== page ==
So, I saw this video clip with Robyn Lawley, and I felt refreshed after watching the interview.
- First, it’s a mind-bender that someone as beautiful as this woman does not fit the standard image for a model in the fashion industry.
- I am so happy to see someone defending a body type without ridiculing another.
- I am sad that I was amazed not because of the negative comments she has received but because of her amazing self acceptance and inner positivity…such a rarity in women.
- I am even sadder to know that we as consumers define “ideal”—we have sustained a nearly impossible image to emulate.
This isn’t the first time in recent weeks that I have found myself thinking about the je ne sais quoi of beauty that we’re actually expected to know (and project).
I stumbled upon “A Beautiful Body Project” a few weeks ago. Specifically, I stumbled upon this poem: Milking Millions off Women’s Self-Doubt.
I felt a little like I was reading something from the Beat Generation…which, I know, seems melodramatic (or silly at the very least). But to me, the Ginsbergs and Kerouacs of the movement challenged societal norms and asked the question that no one could answer: why?
Not that women’s lib was part of the Beat message…but for as many gains that we have made in society from the 1950s, our increased exposure to media and propaganda has created an additional challenge on society: superficial self doubt. It is a nasty disease, and industries thrive on ineffective, short-sighted treatments.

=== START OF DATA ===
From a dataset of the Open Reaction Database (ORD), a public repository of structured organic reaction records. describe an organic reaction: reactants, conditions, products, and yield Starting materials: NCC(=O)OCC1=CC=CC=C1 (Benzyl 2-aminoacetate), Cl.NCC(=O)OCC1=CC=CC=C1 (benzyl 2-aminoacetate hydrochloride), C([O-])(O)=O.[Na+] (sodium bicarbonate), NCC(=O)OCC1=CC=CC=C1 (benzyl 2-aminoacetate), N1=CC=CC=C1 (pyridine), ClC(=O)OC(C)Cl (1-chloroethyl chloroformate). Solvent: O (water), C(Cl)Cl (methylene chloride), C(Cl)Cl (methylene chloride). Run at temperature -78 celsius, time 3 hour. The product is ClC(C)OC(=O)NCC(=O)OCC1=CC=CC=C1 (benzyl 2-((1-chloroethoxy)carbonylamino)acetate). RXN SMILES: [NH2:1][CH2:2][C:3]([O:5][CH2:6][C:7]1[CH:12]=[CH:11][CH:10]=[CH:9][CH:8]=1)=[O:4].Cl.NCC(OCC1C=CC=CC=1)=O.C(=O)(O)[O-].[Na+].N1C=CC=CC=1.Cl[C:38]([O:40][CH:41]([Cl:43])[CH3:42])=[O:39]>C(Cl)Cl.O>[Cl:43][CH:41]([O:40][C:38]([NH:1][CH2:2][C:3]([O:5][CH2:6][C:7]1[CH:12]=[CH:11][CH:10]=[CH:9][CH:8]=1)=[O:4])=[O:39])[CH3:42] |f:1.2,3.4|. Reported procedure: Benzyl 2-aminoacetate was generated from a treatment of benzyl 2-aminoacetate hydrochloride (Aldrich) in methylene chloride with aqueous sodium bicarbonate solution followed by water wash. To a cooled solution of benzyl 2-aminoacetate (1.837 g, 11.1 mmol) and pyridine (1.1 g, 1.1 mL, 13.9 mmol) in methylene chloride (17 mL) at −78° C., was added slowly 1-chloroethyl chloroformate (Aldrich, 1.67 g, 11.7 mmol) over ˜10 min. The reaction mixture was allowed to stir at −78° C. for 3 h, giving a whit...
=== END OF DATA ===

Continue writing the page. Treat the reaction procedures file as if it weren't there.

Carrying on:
I often ask myself why I think a certain thing is normal, and that really started after I took one of the required women’s studies courses at college during my sophomore year: the professor brought up an advertisement for feminine deodorant spray, questioning why we as a culture think that the smell is something that needs to be masked; the room was silent.
I know a handful of women who are extremely confident in everything about their outward appearance, and I am envious because that is not me. I’ve never cared what other people look like. I was brought up in a family that wasn’t visually perfect by societal standards, and I was never made to feel like anything was more important than the presentation of good character. Yet, surrounded by so many airbrushed images and veiled messages, I don’t quite measure up. It’s a difficult thing to admit, and an even more difficult thing to feel.
“Self-esteem doesn’t come in a bottle. You were born beautiful.”